I’m currently deep into Education and Capitalism: Struggles for Learning and Liberation, a highly recommended read for those committed to learning about struggles for social justice in public education. An excerpt captured from the book’s introduction serves as a catalyst for thought and questioning. In the foreword teacher activist Adam Sanchez interviews Bill Bigelow, the curriculum editor of Rethinking Schools.
(Adam Sanchez): Many social justice educators feel that their teaching is their activism, yet at the same time teachers increasingly have less control over their curriculum. For those who believe in social justice education, is what we do inside the classroom enough?
(Bill Bigelow): I want to start by flipping the question on its head. I’ve known a lot of teachers who believe that their activism outside the classroom is sufficient. And it’s not. It’s not enough to be a good “social justice unionist,” or to participate in teacher antiwar committees or worker-community alliances. I believe that teacher activism begins in the classroom, with our commitment to our students and to the communities that we serve as educators. Our first job is to be an outstanding teacher. That said, as you point out, how well we are able to serve our students and the society as a whole is being shaped–distorted, really–by forces that are outside of what is going on in the schools themselves. As we regularly editorialize in Rethinking Schools, protecting our classrooms, protecting our craft, requires that we challenge all kinds of social priorities. As the recent struggles in Wisconsin show, the wealthy and the politicians they’ve hired are attempting to defund and deform public schools. es, we need to teach about this and equip students to understand the roots and motives of these initiatives. But we have to be out in the streets opposing all these right-wing schemes. I do think that good teaching is a kind of activism, but the space for critical teaching will become increasingly narrow unless we get active beyond our classrooms.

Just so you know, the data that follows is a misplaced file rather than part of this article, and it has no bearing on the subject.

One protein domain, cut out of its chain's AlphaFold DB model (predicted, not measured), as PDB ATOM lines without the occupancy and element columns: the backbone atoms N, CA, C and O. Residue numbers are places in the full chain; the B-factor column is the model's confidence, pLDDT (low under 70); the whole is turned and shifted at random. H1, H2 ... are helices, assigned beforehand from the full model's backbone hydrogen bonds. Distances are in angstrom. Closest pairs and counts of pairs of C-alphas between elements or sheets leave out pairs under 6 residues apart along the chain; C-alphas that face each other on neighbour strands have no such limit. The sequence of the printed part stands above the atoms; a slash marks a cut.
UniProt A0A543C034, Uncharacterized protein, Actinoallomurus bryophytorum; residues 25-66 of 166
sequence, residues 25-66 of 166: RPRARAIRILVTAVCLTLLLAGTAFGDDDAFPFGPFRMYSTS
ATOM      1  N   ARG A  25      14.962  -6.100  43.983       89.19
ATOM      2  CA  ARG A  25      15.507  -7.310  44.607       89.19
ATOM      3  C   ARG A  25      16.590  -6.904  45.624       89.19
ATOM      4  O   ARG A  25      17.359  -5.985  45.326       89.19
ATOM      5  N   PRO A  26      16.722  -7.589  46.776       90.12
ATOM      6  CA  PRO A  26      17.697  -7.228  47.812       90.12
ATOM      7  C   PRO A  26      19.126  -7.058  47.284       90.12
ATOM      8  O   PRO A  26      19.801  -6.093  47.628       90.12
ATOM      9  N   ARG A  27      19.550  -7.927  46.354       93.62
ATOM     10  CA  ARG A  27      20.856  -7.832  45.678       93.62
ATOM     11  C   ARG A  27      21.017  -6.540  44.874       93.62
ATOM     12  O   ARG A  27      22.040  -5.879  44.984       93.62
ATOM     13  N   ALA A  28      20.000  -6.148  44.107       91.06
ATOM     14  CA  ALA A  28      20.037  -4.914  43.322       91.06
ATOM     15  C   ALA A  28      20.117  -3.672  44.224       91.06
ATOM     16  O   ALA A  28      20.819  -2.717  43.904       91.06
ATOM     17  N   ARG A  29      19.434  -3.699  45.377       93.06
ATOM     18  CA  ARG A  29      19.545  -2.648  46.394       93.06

It’s interesting that Mr. Bigelow decided to “flip the question on its head”. We’ve all likely encountered teachers who “keep their politics and activism” outside of the confines of their classroom and the school building as a whole. I’ve also come across many relatively progressive teachers who decidedly focus their entire “activist” efforts within their classrooms. While there is value in a teacher committed to developing compelling social justice-minded teaching and learning in their room, it really can’t stop there. As Mr. Bigelow mentions in the end of his response, we must expand our activities and engagement beyond the classroom. If we are to truly resist and rewrite the script of harmful routines and norms that are dominant in public education we need to collectively dig deeper in order to bring about authentic meaningful change. Rather than an either/or perspective, this requires advancing the position that activism in the classroom and outside the classroom is urgently necessary.